Richard Eskow: Runaway inequality is the central issue of our time. It stifles democracy and leads to a more dangerous world.
RJ Eskow: In today’s environment, reinstating Glass-Steagall is not just the right policy – although it is certainly that. It’s also an excellent litmus test for politicians who say they’re willing to take on Wall Street.
RJ Eskow: Third Way’s argument against inequality as a leading source of our current economic woes puts them directly at odds with leading economists, including Nobel Prize winner Joseph Stiglitz.
RJ Eskow: A new study from the International Monetary Fund concludes that unions reduce inequality and foster a healthier economy for everyone, mainly by preventing the wealthiest among us from keeping the fruits of a collaboratively created prosperity for themselves.
RJ Eskow: The differences between the college financing plans offered by Bernie Sanders and Hillary Clinton are important – both for their impact on the middle class, and for what they tell us about the candidates and their governing philosophies.
Richard Eskow: If you’re going to cut a program that affects the lives of most Americans, the least you can do is get the facts right. Jeb didn’t.
RJ Eskow: After a week spent tracking the independent left’s political progress, I’ve become even more convinced that politicians should seek the soul of the country instead. Tap into that, and the rest will follow.
RJ Eskow: Some centrist Democrats like to say they’d govern more liberally, but the United States is a “center-right” country. There is very little truth in this.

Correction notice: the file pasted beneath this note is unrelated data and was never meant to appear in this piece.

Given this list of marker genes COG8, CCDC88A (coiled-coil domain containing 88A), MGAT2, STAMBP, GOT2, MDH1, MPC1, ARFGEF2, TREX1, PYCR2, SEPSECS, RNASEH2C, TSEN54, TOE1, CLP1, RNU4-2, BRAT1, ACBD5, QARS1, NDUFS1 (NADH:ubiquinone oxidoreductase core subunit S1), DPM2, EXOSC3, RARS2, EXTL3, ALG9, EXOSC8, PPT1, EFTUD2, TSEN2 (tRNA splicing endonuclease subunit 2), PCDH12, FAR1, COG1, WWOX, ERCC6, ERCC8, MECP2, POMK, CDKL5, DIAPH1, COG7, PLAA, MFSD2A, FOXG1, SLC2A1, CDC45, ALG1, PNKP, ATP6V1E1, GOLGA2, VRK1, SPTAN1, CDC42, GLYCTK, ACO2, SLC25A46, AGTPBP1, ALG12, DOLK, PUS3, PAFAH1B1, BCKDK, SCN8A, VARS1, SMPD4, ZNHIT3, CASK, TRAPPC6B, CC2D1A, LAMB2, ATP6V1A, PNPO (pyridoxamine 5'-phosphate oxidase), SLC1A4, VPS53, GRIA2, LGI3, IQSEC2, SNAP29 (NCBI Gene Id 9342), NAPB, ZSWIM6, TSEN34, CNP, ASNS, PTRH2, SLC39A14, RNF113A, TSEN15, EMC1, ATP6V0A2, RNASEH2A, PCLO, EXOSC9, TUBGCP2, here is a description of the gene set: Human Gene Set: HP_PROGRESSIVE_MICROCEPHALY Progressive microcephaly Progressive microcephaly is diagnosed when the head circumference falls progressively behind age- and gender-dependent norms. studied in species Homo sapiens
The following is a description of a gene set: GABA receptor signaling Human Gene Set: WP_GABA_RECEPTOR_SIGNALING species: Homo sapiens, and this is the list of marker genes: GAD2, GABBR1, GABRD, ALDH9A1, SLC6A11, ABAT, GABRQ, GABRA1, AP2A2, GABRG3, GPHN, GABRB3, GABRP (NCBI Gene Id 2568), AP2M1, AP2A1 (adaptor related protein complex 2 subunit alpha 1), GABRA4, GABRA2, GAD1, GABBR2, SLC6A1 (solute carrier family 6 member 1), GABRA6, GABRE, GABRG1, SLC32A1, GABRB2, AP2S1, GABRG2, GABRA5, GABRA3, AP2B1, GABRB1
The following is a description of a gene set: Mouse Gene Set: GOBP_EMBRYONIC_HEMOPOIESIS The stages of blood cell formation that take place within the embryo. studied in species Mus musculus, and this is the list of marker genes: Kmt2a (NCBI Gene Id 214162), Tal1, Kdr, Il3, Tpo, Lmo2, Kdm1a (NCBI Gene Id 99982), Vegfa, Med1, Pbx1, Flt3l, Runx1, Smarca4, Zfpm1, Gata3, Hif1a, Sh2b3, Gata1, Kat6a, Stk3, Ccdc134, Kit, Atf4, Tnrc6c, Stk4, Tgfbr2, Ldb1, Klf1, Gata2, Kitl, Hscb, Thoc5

RJ Eskow: There is more than a hint of cynicism in Obama’s attempts to characterize Warren, not just as a self-promoting “politician,” but as a law professor baffling the public with legalese.
View image | gettyimages.com n 2005 President George W. Bush and his fellow Republicans were hard at work trying to privatize Social Security. Their proposal would have replaced much of this guaranteed-benefit program with a plan that would have invested its funds in privately managed accounts instead. That would have been a massive payday for […]
RJ Eskow: Police officers in urban America, like correctional officers, are themselves often struggling to escape economic hardship.
Richard Eskow: The Fight for $15 is a fine cause on its own merits. But its greatest importance may lie in the fact that it represents the return of the “vanishing worker” – which in the end means the return of our friends, our families, and our neighbors – to the American political stage.
RJ Eskow: The Indiana Toll Road is more than a highway. It is an infinite loop through the neoliberal world order, the mirror of a recursive economy in which every step toward corporatization creates more hardship – and every increase in hardship calls for more corporatization.